The only time we got the temperature gage to move was when we heated it up with a torch, or put a thermoste in the return line to the rad. Otherwise the engine stays at 70 and we get very little if any heat.
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If you have checked the radiator coolant level and it is correct, I would think that maybe your thermostat is stuck in the open position which will not allow your engine to come to the proper operating temperature.
Just a guess, but I don't think you did this yourself. Take it back to the mechanic and complain.
You didn't say if this was the result of the flush and thermostat change or if you had the problem previously. I tend to think this is a thermostat problem still. It is possible the mechanic simply forgot to install the new thermostat (remote, but possible).
If you have no heat and the temperature guage is pegged cold, the engine is not reaching operating temperature. It is the thermostat's job to regulate this. Does the radiator get warm?
I would take it back to the mechanic if you trust him, or try another if you don't.
Well sounds like first start your car record where the temp needle reads, then let the engine warm up (with out driving) then rev the engine to about 3500-4000rpm a couple times does your needle move at all record then hold your rpm at 3500 for about 5-10 sec does this get the gauge to drop? sounds like you may "if not over heating at all and coolant level and circulation is good" have a circuit problem, you can test this by going to auto zone and ask for a scan to be done on your car when the plug into your OBD 2 ask them to go into DATA STREAM and then check to see what temp your ECM thinks the engine coolant is at does it match your gauge at idle and at 3500rpm if not its a faulty circuit
If you have a spark knock on acceleration your timing could be over advanced or you can be at a too high operating temperature.First check the timing, with the vehicle in operating temperature place the transmission in park or nuetral with the parking brake engage Engine turned off..Remove the vacuum hose on the distributor and plug it.Connect the timing light.Disconnect the single wire near the distributor.Start the engine and bring it in operating temperature.Check the timing.Your timing should be at 10 degrees before top dead center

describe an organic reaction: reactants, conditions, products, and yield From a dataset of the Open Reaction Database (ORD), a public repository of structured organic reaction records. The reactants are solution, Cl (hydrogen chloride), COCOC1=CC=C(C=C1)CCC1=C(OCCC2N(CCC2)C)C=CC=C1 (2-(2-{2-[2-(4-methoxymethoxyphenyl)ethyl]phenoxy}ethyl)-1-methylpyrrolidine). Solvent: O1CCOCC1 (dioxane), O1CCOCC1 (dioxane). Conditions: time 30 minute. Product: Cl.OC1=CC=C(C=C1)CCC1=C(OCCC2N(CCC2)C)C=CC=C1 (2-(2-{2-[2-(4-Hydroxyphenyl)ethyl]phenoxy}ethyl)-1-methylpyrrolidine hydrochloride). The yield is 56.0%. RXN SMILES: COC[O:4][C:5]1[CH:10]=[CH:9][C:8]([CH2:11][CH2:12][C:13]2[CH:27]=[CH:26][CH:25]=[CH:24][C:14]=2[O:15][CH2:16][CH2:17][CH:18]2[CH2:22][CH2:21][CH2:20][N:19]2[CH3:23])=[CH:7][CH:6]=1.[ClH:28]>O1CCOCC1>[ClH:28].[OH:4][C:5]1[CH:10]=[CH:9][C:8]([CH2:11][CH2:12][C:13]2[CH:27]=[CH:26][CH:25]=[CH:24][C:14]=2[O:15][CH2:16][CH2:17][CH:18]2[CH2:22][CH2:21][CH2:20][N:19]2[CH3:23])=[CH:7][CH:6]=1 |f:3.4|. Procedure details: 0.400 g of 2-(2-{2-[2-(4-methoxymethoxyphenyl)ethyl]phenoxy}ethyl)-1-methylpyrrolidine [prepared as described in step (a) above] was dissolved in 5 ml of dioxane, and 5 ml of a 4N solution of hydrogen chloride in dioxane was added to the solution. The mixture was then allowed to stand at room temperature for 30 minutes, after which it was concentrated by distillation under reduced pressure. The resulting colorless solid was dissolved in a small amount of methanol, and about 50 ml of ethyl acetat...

Now the temperature gauge is non op you need to make sure you are at operating temperature and not over heating. After a quick test drive turn off the engine and feel the radiator is there any cold spots that is causing the vehicle to overheat. You could have a plugged radiator.
Did you run engine from cold, WITH HEATER ON, and fill cap off when re-filling system? If not, try that and see what happens. Let the engine get up to operating temperature and rad fan come on to cool 2 or 3 times before putting cap back on.
First of all, it doesn't sound like your thermostat is working correctly to keep good hot/warm air coming , so I would change that, or have it changed for better heating inside. If you lift the hood & look in front of your radiator, On the engine side, you'll see a fan attached to, or in front of the radiator. It won't come on until the coolant temperature gauge gets up to proper operating temperature. Without getting in to too much detail, have your thermostat changed, and my guess is everything else will start working as it should, and whoever does the work, should know enough to check the fan operation when they do the thermostat.